“Any time you can play at home, it’s a great time,” junior reliever Michael Horejsei said. “The fans come out and hopefully we have some nice weather. Getting on your home turf, it’s just… there’s a different feeling. You feel comfortable, you feel relaxed, you’re at home and you get to go through your daily routines when you wake up and come to the field. Any time you get come here and get these wins, it brings more fans, brings more energy to the stadium and that’s what we need right now.”
With a record of 10-2 at home compared to 6-5 on the road, the Buckeyes are looking to build up their winning percentage in the next two weekends against Penn State and UNLV.
“Our record is showing that (playing at home) does help, and I think it does with the fans here,” sophomore center fielder Troy Montgomery said. “Having a home schedule like this is going to help us out throughout the season. We’re trying to get to 40 wins, and playing at home is definitely going to help us out.”
Farmer’s Impact Still Felt
Prior to a Wednesday practice at Bill Davis Stadium in perfect weather – one of the few times the Buckeyes have been able to practice outside this season – players passed the time by interrupting interviews and kicking around a soccer ball.
It’s the sign of a loose team that knows how to have fun, but the Buckeyes also know when to get serious. Players said that guys have been getting to practice sooner and characterized this year’s team as a more mature bunch than last year’s squad. Beals didn’t have to think long when asked how the Buckeyes were able to put everything in perspective.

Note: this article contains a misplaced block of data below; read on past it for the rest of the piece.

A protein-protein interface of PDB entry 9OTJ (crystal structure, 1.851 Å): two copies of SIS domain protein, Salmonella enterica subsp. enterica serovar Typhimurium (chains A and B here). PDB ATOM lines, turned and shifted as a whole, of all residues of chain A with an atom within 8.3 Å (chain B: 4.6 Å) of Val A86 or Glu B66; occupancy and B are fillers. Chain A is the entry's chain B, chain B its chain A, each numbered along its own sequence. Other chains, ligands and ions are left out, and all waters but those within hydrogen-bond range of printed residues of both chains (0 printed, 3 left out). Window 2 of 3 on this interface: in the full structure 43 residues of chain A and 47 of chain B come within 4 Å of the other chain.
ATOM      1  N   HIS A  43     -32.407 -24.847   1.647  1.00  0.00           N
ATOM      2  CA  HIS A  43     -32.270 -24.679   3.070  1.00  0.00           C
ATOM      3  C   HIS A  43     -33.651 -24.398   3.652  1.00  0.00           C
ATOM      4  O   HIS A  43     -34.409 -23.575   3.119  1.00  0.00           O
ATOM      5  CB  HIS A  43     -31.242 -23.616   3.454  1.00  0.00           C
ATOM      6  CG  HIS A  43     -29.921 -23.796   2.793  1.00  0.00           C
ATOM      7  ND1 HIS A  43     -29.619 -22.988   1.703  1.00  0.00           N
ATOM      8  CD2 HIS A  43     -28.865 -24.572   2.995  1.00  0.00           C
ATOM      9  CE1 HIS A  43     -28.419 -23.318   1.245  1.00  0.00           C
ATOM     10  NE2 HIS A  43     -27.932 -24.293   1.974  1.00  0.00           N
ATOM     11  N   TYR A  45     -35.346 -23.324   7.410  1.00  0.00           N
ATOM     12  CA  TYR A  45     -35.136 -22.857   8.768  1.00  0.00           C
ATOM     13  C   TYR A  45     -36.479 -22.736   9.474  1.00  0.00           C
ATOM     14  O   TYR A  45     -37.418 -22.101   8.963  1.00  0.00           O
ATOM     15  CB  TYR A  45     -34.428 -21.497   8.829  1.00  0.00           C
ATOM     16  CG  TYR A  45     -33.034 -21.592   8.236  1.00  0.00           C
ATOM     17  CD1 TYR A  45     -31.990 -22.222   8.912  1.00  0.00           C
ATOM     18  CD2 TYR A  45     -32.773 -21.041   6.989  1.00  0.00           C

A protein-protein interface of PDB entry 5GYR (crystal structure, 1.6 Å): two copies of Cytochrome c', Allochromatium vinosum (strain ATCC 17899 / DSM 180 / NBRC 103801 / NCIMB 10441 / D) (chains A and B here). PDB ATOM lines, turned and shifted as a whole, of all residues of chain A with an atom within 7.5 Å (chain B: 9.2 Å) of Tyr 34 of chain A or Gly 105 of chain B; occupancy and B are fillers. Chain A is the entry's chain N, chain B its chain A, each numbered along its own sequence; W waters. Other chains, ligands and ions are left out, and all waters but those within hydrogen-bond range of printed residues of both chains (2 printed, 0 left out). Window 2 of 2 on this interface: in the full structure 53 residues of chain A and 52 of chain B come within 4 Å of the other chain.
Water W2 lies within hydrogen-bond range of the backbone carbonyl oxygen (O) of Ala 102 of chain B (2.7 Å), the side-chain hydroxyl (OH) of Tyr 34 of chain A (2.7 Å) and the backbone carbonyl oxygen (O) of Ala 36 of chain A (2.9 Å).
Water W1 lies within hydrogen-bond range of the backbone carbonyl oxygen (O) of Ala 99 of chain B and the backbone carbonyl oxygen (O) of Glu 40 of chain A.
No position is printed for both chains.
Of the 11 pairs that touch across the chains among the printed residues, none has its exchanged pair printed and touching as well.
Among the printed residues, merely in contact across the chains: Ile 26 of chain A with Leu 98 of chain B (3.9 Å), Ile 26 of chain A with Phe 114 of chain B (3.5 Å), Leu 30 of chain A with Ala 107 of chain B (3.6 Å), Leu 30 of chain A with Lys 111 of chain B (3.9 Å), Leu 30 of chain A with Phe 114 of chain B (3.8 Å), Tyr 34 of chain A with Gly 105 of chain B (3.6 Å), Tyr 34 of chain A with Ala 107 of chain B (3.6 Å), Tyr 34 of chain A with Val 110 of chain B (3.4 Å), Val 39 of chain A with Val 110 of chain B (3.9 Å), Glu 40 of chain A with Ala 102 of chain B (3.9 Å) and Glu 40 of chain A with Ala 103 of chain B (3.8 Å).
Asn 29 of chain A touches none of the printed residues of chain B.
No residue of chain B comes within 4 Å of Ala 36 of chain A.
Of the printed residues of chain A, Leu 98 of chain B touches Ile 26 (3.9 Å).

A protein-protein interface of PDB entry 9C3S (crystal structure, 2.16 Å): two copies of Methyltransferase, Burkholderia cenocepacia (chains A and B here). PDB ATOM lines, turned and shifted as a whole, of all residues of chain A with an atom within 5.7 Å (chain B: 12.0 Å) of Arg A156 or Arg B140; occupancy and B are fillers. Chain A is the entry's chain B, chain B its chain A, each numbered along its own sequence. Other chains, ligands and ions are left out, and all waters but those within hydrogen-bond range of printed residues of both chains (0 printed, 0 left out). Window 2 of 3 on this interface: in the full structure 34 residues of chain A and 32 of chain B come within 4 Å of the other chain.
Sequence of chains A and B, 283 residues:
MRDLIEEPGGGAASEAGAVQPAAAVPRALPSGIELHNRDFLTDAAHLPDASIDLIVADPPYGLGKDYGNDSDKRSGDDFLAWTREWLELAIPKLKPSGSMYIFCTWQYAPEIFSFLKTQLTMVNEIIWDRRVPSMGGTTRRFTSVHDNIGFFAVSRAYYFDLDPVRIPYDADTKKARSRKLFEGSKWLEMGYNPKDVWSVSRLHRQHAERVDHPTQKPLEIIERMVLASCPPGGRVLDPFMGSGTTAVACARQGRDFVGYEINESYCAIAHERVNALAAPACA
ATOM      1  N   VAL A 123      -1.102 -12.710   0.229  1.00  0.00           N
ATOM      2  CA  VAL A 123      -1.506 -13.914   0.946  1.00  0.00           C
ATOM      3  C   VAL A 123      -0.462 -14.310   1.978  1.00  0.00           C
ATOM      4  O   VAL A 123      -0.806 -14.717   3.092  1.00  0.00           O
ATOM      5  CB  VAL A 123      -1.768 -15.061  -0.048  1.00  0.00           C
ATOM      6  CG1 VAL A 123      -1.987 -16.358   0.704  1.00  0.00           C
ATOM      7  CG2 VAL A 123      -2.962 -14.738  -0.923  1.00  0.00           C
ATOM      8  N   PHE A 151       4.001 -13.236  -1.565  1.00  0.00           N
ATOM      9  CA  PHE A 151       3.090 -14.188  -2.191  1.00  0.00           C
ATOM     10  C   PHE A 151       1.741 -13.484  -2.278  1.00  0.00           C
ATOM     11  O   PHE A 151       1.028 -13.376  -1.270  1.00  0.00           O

“Without getting too serious, I think the Zach Farmer situation has been a big part of that,” he said. “We went through some adversity and we went through some tough times and very learning times. While our win-loss record wasn’t where we wanted it to be last year, our guys learned an unbelievable lesson.
“I think that has helped our guys grow a sense of urgency and sense of opportunity and not taking things for granted. They realize they’re playing baseball here at Ohio State University, and that’s a pretty darn good thing that they have. They’re absolutely maximizing the opportunity that they have.”
Beals Monitoring RPI
Ohio State’s performance thus far has been good enough for a 19-7 record, but the Buckeyes haven’t been mentioned in any of the five major college baseball top 25 polls – Baseball America, USA Today/Coaches, Collegiate Baseball, Perfect Game and D1baseball.com.
That’s fine with Beals, who is more concerned with the all-important RPI. He shaped Ohio State’s non-conference schedule around improving the team’s RPI, and it appears to have paid off. As of April 3, the Buckeyes sat at No. 27 in the Boyd’s World RPI, which is the closest replication of the NCAA’s RPI formula.
“The thing I look at is the RPI,” Beals said. “The ranking, those are votes. The RPI is a computer, and the RPI has us in the top 25. That’s what we can control. We can control our winning and losing. We can control how we play on a daily basis, and that’s what we’re staying focused on – controlling what we can control.
“At the end of the day, if our RPI is in the top 25, we’re going to be playing in the national tournament at the end of the year. That’s what we can control. We can’t control whether a coach or a media member or whatever puts us in the top 25 poll.”